Military readiness and federal regulation of the greater sage grouse — a bird — are not things the average American would consider connected but unless Congress acts, they may well be.
The U.S. Fish and Wildlife Service is imposing onerous restrictions on the Western United States, ostensibly to protect the grouse. While the FWS is eager to restrict human activities on these and other lands, the negative effects appear to come with few conservation benefits for the bird. According to Kathleen Clarke, director of the Utah Public Land Policy Coordinating Office, “The biggest threat to the species in Utah comes from encroachment of unfavorable vegetation and wildfires. It is irksome that although only 3 percent of priority sage grouse habitat in Utah faces any threat of development, the FWS is intent upon focusing severe and unhelpful limitations and regulations on human activity.”
If the FWS is able to implement its restrictive regulatory regime and the greater sage grouse is added to the endangered species list, it will have a significant and negative effect on the military and Western states’ economies without real conservation benefit to the bird. Regulatory restrictions that would blanket huge swaths of 11 states would impair or even eliminate a wide range of economic activities, resulting in lost jobs and lost revenues. These enormous economic effects have been discussed in depth over the last few years in affected states and in Congress. While those concerns are real, the destructive impacts on the readiness of numerous military installations located in or just near the bird’s habitat are less well-known.
Currently, the military’s voluntary grouse conservation efforts are already costing millions, and those costs will likely skyrocket if the FWS lists the species under the Endangered Species Act. Worse, based on recent reports, it is our view that if the bird is listed, it is likely to significantly impair the readiness and effectiveness of a number of military installations, and the military units assigned to these sorts of camps and bases. For example, at Yakima Training Center in the state of Washington — one of the Army’s premier combat live fire training ranges — it could affect up to 19 training areas and 27 gunnery ranges, making the Yakima all but useless for six months of every year. The Army could be required to transfer up to 5000 soldiers across the country to receive similar training.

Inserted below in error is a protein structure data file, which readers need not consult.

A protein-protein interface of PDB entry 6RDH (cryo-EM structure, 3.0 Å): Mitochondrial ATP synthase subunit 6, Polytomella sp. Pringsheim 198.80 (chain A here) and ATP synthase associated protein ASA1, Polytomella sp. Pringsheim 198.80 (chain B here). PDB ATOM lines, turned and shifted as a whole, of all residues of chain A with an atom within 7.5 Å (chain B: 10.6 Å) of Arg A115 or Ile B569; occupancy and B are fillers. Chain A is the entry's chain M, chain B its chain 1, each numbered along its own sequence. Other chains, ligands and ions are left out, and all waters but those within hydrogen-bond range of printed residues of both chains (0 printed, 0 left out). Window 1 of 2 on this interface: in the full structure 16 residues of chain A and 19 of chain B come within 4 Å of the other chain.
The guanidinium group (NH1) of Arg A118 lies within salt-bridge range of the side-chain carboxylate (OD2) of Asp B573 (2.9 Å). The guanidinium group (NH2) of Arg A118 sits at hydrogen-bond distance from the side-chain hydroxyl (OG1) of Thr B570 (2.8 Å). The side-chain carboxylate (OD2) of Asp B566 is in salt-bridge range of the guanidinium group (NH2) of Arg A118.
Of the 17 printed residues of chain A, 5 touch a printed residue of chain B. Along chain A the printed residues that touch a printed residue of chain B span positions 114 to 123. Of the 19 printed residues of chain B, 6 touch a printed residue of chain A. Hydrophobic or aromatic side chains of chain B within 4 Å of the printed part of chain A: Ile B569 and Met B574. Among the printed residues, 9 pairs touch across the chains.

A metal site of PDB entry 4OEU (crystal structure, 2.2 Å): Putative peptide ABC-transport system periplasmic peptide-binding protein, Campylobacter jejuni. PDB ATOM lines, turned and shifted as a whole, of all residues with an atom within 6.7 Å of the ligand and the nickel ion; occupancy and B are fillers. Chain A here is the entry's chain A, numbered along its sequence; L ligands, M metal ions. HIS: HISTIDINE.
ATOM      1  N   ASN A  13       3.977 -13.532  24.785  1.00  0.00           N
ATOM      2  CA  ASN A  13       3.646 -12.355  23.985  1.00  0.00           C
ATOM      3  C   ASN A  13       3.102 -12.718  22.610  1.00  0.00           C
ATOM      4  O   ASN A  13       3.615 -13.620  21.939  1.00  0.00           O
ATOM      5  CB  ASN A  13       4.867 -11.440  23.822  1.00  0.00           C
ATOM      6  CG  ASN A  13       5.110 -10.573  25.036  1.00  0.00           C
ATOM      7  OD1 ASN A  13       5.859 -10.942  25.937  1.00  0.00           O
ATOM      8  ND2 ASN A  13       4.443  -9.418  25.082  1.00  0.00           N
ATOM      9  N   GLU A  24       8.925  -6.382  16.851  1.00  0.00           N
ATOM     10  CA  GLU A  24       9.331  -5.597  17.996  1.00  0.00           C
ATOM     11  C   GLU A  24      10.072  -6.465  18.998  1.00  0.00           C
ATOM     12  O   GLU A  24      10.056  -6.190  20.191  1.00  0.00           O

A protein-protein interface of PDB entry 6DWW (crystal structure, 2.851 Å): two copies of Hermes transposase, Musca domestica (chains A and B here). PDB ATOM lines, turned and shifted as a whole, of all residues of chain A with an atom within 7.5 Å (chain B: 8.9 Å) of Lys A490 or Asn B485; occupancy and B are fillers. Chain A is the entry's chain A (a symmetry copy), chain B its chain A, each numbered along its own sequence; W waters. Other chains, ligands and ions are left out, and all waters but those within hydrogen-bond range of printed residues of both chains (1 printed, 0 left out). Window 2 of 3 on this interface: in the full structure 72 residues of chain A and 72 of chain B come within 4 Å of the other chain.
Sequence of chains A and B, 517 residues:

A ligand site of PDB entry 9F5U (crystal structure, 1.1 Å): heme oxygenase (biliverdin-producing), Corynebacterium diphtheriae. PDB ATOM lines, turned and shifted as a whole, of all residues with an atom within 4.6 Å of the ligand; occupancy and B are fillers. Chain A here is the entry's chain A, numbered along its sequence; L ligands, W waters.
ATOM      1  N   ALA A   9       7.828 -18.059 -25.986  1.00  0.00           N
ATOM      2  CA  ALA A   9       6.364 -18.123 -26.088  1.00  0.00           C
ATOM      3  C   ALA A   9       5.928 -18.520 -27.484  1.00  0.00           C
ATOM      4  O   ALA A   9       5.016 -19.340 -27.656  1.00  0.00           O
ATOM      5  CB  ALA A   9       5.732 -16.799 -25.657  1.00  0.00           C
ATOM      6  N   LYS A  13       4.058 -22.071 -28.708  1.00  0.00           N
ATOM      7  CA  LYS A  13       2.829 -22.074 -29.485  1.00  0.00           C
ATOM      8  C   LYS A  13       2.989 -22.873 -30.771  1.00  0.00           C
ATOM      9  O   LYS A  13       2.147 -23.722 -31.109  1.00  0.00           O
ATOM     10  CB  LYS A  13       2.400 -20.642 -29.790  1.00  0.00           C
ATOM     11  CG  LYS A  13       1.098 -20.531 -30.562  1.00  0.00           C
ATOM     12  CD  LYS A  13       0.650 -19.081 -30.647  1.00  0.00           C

Operations at Nellis Test and Training Range in Nevada would also likely be harmed. Nellis Air Force Base is the host of the famed Operation Red Flag and provides the Air Force with a training facility that cannot be replicated anywhere else in the country, or even the world. A federally regulated grouse could restrict overflights, impose further weapons deployment and testing restrictions and degrade the overall capability of Nellis.
Similarly, the Navy’s Fallon Naval Air Station in Nevada will feel the impact of a sage grouse listing. According to the Navy, the costs and time delays associated with lengthy consultation processes and expensive conservation measures could affect the capabilities at Fallon. Additionally, seasonal and spatial restrictions could limit maneuvers and other vital training procedures.
This story is repeated at other military installations. Due to the ESA’s inflexible nature, conflicts at these military installations are likely if the grouse is regulated under the ESA. Even if the bird is not added to the ESA list, enormous economic effects seem unavoidable if it’s managed under the increasingly draconian rules FWS wants on National Forests and Bureau of Land Management lands.
The good news is there are state plans that can adequately conserve the bird, protect the economy and allow the military to focus on its job of protecting the nation. To date, Western states have invested tens of millions of dollars in sage grouse conservation, and they stand ready to continue to provide expertise and funding to conserve the bird so long as it remains under state management. It is our view that we can help increase populations through effective management without unduly impacting activities essential to our military.
Relying on the states to handle conservation of the bird while the military focuses on protecting the nation makes sense. The federal government should carry out those tasks, like defending the nation, which cannot be performed more effectively at the state or local level. The states can effectively conserve the greater sage grouse.
Instead of passively allowing the FWS to implement its restrictive regulatory regime, Congress should pursue all available options to ensure that the conservation of this species, as laudable as that goal is, does not unduly burden our nation’s economy and security.
Joseph E. Schmitz is a former inspector general of the Department of Defense and retired Naval Reserve captain; Lt. Gen. William G. Boykin, U.S. Army (retired), is a former deputy undersecretary of Defense; and Lt. Gen. Marc Rogers, U.S. Air Force (retired), is a former inspector general of the Air Force.